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V. Diaconu, C. Boisjoly, P. Forcier; Optic Nerve Oxygenation Assessed By Multichannel Spectroreflectometry. Invest. Ophthalmol. Vis. Sci. 2007;48(13):2272.
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© ARVO (1962-2015); The Authors (2016-present)
The goal of this study was to explore the human optic nerve head (ONH) capillaries by the multichannel spectroreflectometry technique, to derive the relative oxyhemoglobin, hemoglobin and capillary blood content as a function of intra ocular pressure (IOP). We compared the effect of oxyhemoglobin change as a function of perfusion pressure in the eye and in a peripheral system, (eg the end of the finger tip when the pressure was applied on the arm). A comparison between these two structures would tell us whether the mechanisms involved in the link between perfusion pressure, oxygenation and blood content are similar throughout the vascular system.
The full spectrum reflectometry measurements were performed with a slightly modified version of the "On line Spectroreflectometry Oxygenation Measurement in the Eye" instrument (OSOME Faubert & Diaconu US Patent # 5,919,132). Based on a model of optical reflectance and absorbance of different biological layers it is possible to derive the relative oxyhemoglobin, hemoglobin and blood content in optic disc capillary and on the finger tip as a function of IOP and arm pressure respectively. Nine young subjects between 19 and 24 years old participated in the experiment. In the first session for each subject was calibrated the IOP according to then pressure applied on the sclera by means of a suction cap. The spectral reflection was then measured on line from the ONH of every subject for two consecutive sessions of ascending and descending sucked pressure varied along a continuum between 0 and 60mm Hg. In the second experiment the spectral reflection was recorded on line from the finger tip for two consecutive ascending and descending sessions of the pressure applied on the arm which varied along a continuum from 0 to 140mmHg in conditions that: a) the arm is vertically positioned above the head. b) the arm is vertically positioned downward.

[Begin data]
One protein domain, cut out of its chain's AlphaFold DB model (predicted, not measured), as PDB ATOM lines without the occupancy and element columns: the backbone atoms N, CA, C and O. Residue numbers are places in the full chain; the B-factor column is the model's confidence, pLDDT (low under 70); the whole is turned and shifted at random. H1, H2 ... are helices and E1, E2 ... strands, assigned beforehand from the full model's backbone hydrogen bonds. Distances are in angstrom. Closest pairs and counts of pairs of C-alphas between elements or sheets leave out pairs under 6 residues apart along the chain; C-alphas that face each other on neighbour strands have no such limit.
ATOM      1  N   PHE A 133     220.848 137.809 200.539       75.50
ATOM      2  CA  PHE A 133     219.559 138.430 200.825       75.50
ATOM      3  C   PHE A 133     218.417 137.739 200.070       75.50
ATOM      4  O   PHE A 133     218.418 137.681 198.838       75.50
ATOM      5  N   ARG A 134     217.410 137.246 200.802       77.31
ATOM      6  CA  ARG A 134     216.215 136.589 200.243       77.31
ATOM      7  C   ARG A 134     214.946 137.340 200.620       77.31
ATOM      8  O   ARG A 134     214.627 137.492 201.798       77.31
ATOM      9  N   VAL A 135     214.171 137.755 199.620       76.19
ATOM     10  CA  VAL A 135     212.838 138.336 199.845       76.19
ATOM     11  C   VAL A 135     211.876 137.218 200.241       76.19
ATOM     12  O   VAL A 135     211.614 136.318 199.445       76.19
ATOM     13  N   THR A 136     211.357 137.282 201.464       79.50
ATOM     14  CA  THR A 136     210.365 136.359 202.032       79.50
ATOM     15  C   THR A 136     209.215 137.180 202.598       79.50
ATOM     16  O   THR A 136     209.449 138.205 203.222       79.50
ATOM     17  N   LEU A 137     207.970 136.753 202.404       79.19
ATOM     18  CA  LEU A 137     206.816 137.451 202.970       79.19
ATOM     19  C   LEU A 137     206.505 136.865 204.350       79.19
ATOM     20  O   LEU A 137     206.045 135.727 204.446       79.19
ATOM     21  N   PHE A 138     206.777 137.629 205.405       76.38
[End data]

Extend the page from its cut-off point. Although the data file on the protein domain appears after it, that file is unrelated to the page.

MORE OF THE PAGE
The results demonstrate a resemblance between the data that describe the blood oxygen variation in the ONH and on the finger tip when the arm is vertically positioned above the head. Both systems seem to present regularization for the blood oxygen content when small (30mmHg) pressure perfusion was applied. However the phenomenon of oxygen content regularization is not present on the finger tip when the arm is vertically positioned downward.
The auto regulation of blood oxygen content on the ONH demonstrated by Ernest (1963) may not be a unique property of the ONH but also may apply to a given vascular system which is positioned higher then the cardiac pump.
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